The Pre-packaged Insolvency Resolution Process (PIRP) has not found many takers as bank officials are wary of taking voluntary haircuts that may be questioned later.

It was notified more than a year ago but so far only two insolvency cases have been initiated under this regime, available exclusively to micro, small, and medium enterprises (MSMEs).

“Bankers are not comfortable taking haircuts in pre-packaged insolvency since they are concerned that such decisions may come into question at a later stage,” said Manoj Kumar, partner, Corporate Professionals. “So they are processing even potential PIRP cases through the regular corporate insolvency process, which typically puts more pressure on the business of MSMEs.”

Insolvency experts say PIRP will need a push from both the government and the Reserve Bank of India (RBI) to gain wider acceptance.


The government introduced the PIRP process through an ordinance in April 2021, setting up an alternative process to speed up bankruptcy resolution and ensure business continuity for MSMEs. Under the PIRP process, the defaulting borrower continues to exercise management control while a resolution professional monitors the resolution, ensuring business continuity for the MSME.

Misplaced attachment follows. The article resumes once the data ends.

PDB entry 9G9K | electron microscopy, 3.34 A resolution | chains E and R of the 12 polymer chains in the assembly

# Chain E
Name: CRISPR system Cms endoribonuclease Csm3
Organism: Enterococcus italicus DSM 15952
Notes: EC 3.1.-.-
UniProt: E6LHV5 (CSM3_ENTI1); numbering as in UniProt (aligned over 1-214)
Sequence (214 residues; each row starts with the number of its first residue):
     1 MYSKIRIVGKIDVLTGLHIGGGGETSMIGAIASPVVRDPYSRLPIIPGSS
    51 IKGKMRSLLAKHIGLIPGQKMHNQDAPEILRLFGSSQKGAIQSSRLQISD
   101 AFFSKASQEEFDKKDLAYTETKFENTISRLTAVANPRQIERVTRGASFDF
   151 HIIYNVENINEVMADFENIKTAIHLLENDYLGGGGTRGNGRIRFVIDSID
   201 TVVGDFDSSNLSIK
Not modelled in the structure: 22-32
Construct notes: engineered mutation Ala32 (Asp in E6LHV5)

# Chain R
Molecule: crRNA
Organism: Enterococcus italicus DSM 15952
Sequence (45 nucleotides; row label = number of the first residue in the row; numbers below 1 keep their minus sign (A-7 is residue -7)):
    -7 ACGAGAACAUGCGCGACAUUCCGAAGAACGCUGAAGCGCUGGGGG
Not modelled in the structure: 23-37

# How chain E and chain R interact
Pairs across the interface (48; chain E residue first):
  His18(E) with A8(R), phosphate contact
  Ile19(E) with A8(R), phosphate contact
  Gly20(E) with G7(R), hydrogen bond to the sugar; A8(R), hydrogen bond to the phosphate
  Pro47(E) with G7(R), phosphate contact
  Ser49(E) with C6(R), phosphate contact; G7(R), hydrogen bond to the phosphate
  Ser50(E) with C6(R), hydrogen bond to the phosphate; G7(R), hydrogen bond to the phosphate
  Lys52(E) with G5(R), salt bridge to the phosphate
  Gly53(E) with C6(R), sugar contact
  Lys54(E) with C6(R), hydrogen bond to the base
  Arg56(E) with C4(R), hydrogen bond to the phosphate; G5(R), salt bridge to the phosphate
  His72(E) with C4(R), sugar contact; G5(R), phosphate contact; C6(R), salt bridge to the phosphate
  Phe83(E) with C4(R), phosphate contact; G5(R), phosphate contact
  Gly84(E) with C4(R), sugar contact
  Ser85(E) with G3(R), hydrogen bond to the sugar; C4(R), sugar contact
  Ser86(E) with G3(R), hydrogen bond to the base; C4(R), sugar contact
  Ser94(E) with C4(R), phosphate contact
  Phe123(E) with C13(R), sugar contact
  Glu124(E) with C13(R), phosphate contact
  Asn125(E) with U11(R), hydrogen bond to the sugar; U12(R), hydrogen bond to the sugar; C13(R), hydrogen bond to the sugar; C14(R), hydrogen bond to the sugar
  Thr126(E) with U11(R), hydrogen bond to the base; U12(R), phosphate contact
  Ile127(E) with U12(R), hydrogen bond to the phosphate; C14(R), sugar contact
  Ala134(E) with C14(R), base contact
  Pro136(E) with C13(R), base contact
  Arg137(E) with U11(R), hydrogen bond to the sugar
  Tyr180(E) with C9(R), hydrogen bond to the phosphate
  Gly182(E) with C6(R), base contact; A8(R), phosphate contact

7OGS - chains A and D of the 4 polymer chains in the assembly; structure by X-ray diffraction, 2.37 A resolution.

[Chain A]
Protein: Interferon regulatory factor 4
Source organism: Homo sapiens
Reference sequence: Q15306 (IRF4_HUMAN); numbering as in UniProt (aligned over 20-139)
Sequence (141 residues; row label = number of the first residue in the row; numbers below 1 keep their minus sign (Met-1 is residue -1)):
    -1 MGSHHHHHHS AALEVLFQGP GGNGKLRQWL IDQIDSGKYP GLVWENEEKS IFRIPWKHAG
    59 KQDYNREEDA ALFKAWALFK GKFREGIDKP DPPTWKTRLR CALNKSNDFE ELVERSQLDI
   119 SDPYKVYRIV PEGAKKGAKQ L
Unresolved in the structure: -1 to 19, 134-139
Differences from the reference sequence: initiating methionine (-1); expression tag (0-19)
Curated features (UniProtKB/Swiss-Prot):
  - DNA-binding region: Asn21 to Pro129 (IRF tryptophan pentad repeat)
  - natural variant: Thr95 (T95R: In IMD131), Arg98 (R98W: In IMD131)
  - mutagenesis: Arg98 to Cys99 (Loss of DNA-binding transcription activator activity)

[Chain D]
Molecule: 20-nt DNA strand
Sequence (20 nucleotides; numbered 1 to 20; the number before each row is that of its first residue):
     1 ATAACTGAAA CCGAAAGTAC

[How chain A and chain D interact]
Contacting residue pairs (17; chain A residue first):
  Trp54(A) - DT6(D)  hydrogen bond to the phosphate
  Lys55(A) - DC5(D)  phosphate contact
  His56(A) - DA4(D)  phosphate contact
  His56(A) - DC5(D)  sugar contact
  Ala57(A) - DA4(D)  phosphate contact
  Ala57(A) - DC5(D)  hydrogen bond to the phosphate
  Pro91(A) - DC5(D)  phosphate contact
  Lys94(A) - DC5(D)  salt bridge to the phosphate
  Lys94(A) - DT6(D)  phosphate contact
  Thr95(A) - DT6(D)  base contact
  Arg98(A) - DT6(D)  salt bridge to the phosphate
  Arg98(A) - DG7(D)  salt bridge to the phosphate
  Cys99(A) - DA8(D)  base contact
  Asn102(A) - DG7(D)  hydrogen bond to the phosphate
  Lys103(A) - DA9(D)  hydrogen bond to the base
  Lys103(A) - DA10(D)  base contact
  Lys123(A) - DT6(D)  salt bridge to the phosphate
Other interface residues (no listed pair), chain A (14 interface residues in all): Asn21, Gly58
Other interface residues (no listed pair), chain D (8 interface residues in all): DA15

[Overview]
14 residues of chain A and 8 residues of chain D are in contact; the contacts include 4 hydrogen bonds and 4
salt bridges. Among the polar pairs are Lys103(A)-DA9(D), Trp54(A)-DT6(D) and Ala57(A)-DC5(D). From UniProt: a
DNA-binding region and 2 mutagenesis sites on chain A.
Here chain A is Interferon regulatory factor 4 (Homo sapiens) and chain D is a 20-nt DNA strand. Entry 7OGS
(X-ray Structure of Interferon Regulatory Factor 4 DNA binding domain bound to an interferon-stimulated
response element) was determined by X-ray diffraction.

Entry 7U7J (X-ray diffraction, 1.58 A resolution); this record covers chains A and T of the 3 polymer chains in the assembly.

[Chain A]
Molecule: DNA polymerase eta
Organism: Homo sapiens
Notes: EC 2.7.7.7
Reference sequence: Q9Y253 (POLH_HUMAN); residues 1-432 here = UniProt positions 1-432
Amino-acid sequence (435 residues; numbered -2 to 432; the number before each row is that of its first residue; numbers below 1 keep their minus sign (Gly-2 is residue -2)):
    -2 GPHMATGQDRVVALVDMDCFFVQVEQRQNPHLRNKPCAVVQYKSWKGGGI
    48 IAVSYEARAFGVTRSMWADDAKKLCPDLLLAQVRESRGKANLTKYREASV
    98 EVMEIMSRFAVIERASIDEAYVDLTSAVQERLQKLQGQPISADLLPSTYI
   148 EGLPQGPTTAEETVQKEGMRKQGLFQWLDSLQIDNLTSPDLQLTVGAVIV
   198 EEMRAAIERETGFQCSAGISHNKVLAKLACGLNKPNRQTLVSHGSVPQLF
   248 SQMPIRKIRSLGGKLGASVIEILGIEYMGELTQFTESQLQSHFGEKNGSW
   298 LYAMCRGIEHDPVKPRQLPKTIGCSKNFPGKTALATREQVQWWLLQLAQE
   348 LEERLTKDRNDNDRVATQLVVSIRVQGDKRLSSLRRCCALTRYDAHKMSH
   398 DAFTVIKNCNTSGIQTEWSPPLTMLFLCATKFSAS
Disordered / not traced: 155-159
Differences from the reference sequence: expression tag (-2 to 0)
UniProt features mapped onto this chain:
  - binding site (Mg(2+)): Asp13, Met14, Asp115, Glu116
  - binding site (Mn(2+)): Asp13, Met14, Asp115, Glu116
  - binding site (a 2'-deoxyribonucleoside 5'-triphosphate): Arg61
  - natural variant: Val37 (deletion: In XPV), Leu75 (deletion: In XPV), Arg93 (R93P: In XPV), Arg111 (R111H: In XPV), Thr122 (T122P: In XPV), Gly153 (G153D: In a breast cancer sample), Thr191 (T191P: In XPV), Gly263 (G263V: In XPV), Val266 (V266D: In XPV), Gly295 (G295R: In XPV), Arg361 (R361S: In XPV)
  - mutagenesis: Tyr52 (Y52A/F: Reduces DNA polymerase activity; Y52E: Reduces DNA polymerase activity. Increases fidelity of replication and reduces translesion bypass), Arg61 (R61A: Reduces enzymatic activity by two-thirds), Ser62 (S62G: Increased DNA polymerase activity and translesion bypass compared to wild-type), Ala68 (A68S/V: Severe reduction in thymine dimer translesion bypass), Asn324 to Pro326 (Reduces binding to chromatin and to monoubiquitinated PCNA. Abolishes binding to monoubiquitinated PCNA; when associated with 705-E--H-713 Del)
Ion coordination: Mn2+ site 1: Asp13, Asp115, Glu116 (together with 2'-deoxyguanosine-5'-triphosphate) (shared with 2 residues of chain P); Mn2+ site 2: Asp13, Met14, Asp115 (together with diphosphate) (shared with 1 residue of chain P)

In contrast, under the normal corporate insolvency resolution process (CIRP), after default, the debtor company is put under a moratorium and a resolution professional takes over the company and manages it in coordination with creditors.

Only two companies-Ahmedabad-based GCCL Infrastructure & Projects and Delhi-based Loonland Developers-have opted for PIRP resolution.

Resolution specialists say public sector bankers are more hesitant as any allegations of impropriety could lead to vigilance investigations.

Indeed, in many recent cases, debtors have levelled allegations against decisions taken by bankers and resolution professionals under the Insolvency and Bankruptcy Code (IBC).

Under PIRP, lenders and debtors look for suitors ready to infuse funds and handle debt through an initially informal process. Once a suitor is identified, lenders negotiate the deal and then approach the National Company Law Tribunal (NCLT) for final approval.

“Financial institutions are growingly hesitant at the mere perception of the consultative process, i.e., voluntarily taking a potential haircut in a PIRP instead of accepting the same as a so-called last resort in a CIRP and are thus avoiding the former altogether,” said Ruby Singh Ahuja, senior partner, Karanjawala & Co.

One of the key industry suggestions is that the Reserve Bank of India (RBI), in consultation with the government, could shortlist a group of debtor companies and put them mandatorily under PIRP.

When the IBC was first introduced, the RBI released a list of 12 entities for CIRP resolution. “The RBI can similarly earmark certain MSMEs and give the banks a mandate to bring about a resolution, if the same is possible, through PIRP,” Ahuja said.

Globally, PIRP is considered a viable alternative to the regular insolvency process not just for small industries but even large corporate defaults.

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